Oh how we loved Voxtrot. Such promise, and such succulent tunes. We literally wet ourselves when we heard Mothers, Sisters Daughters and Wives. The shame we felt picking through the lost property bin for unsoiled undies was well worth the pay off.
So here we are at the new album. There was so much promise early on has it made it all the way to their album?
To begin with the signs are good. The album opens with great promise, like a spliff that’s been loaded top heavy. There’s the head rush. Whoa. You need to sit down because all these songs mean so much to you at the moment? Pull up a floor my friend. Sit down and take it all in. Love is not an easy thing. It’s hard but sometimes it’s worth waiting for.
The first five songs are here easy to love. The stories of front man Ramesh Srivastava leaving America to study at Glasgow because of an obsession with Belle and Sebastian are not just believable when you hear these songs, they are entirely obvious.
Voxtrot have taken B&S’s formula and made it their own. Although somewhere along the line a certain amount of dilution seems to have taken place. With the Mothers, Sisters… EP there was a certain amount of vim and vigour that gave Voxtrot a little bit of an edge. Here on their album that edge seems to be missing somewhat. That’s not to say that there isn’t some great songwriting going on here. The opening five songs are awash with clever (and heartbreaking) lyrics, rolling piano riffs and where needed, well, why not add in a little orchestration?
Early on Voxtrot find themselves brimming over with melody and ideas. Stephen mixes up The Beatles at their most benign and The Beach Boys at their most benign and some how coming up smelling of fantastically melodic roses.
Firecracker leads you up a blind alley with a verse that seemingly goes nowhere. Get to the chorus however and the payoff is spectacular. Voxtrot are a band who know that choruses are where good tunes become anthems.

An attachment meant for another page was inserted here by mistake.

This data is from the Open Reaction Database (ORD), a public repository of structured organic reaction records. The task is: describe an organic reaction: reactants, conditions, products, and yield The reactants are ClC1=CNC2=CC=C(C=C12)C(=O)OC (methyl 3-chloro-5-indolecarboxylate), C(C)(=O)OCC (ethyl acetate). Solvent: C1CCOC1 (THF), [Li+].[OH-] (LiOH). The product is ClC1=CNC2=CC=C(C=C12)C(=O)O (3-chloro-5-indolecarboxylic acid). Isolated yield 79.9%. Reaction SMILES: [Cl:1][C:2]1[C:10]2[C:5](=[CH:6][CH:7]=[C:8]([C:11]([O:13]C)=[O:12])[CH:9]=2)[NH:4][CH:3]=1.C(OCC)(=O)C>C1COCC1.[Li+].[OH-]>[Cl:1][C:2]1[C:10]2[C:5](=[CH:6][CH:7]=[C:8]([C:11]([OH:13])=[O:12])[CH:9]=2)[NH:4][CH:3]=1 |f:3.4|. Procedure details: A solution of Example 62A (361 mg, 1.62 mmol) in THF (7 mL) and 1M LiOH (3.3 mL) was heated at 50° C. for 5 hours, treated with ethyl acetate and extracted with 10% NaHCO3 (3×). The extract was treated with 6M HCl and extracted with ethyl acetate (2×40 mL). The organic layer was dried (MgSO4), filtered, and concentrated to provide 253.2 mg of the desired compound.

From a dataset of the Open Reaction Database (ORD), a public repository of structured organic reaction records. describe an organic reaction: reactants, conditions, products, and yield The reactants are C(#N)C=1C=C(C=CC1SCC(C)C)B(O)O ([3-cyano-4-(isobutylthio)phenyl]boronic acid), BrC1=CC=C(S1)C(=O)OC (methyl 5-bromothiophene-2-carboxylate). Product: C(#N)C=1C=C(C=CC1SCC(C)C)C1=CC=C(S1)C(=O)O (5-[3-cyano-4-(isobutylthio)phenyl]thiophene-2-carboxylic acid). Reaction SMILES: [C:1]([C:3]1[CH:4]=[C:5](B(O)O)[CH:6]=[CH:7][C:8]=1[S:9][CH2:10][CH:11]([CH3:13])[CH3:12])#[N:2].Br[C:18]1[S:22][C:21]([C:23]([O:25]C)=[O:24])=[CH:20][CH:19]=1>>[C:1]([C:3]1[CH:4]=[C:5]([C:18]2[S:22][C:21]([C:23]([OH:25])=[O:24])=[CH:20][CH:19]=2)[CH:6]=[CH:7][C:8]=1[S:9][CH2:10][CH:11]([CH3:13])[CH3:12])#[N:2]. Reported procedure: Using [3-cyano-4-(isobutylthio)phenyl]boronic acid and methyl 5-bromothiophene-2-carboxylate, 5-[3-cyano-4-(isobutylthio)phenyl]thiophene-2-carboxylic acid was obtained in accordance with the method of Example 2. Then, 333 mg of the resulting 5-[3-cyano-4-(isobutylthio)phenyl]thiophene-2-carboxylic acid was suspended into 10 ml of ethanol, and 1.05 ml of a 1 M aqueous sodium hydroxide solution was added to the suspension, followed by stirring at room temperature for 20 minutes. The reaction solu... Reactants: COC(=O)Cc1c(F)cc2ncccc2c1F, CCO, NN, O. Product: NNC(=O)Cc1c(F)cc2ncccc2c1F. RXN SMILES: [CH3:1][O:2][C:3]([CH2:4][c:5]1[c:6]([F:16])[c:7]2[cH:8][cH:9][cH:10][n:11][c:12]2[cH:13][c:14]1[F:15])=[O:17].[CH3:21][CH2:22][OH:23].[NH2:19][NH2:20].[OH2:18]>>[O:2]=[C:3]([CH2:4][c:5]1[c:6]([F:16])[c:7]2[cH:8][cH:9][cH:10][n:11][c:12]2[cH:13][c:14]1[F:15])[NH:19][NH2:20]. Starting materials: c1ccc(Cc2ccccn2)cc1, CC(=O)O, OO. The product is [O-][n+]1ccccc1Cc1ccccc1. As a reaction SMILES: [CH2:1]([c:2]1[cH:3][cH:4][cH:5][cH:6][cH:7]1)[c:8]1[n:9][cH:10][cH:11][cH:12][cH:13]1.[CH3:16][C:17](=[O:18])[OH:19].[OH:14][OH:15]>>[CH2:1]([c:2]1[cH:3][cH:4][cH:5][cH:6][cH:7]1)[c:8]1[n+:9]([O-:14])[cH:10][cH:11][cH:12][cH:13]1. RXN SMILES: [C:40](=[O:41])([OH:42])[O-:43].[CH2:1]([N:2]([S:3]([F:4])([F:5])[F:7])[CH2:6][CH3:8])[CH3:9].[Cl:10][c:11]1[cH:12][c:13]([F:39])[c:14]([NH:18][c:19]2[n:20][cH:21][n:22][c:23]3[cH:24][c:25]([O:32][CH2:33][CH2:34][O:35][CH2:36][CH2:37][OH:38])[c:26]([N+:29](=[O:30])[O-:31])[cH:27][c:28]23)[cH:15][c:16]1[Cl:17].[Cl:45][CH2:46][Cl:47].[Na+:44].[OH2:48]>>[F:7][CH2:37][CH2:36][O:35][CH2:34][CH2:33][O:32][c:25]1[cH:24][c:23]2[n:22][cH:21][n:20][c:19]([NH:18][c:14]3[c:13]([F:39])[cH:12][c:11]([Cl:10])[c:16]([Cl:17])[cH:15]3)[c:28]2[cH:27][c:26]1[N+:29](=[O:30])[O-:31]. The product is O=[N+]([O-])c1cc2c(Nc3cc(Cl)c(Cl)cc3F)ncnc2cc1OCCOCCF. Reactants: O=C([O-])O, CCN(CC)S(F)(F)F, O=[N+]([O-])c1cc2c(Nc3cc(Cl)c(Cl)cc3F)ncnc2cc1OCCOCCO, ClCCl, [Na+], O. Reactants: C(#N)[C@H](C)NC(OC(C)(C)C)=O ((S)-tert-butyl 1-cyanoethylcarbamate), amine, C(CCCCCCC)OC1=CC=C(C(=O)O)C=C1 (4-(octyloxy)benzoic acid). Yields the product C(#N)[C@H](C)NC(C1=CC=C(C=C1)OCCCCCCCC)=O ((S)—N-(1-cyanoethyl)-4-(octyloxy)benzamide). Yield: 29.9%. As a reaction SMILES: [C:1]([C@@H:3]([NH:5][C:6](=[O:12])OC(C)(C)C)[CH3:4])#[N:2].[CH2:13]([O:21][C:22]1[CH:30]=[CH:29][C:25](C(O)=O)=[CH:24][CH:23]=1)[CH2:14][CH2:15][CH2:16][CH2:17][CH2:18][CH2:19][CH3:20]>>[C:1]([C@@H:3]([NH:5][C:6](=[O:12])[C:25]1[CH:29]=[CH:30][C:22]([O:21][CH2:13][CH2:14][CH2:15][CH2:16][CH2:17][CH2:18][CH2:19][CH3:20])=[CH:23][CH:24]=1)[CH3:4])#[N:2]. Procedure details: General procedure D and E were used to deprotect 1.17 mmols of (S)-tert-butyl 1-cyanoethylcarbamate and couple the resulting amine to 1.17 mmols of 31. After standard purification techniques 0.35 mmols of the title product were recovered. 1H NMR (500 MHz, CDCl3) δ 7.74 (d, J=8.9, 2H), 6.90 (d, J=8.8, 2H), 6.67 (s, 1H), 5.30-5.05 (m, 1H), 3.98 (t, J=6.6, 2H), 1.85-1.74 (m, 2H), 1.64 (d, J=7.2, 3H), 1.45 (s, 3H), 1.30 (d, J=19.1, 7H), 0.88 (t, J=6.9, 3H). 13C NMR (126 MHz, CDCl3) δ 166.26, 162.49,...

Find yourselves at Future Pt.1 and you begin to understand why all those cobweb encrusted types tell you that love is something you have to work at. All the immediacy of the first few songs has gone. You’re sure you can hear an old Creedence riff in there somewhere (which is not a bad thing per se), then you’re not entirely sure there’s a song there at all. Move on to Every Day and the same thing happens. Where have the tunes gone? Where are the pop hooks?
Look a little deeper and you’ll find it there in the lyrics. “There is no love without trying, there is no easy way”. This is an album that appears to be easy to love at first, and then easy to dismiss pretty quickly too. Given a little time this is an album that can please on every level. On the one hand it can be an immediate pop record, and on the other it needs some serious time to get the full benefits.
We still love Voxtrot. They’re not as aggressive as they were when we first fell for them, but they’re more eloquent. We’re out of the backseat and heading for some freshly laid sheets. The devils. Not that we minded the excitement of the backseat and hopefully that glint in Voxtrot’s eye will one day return. Four star material.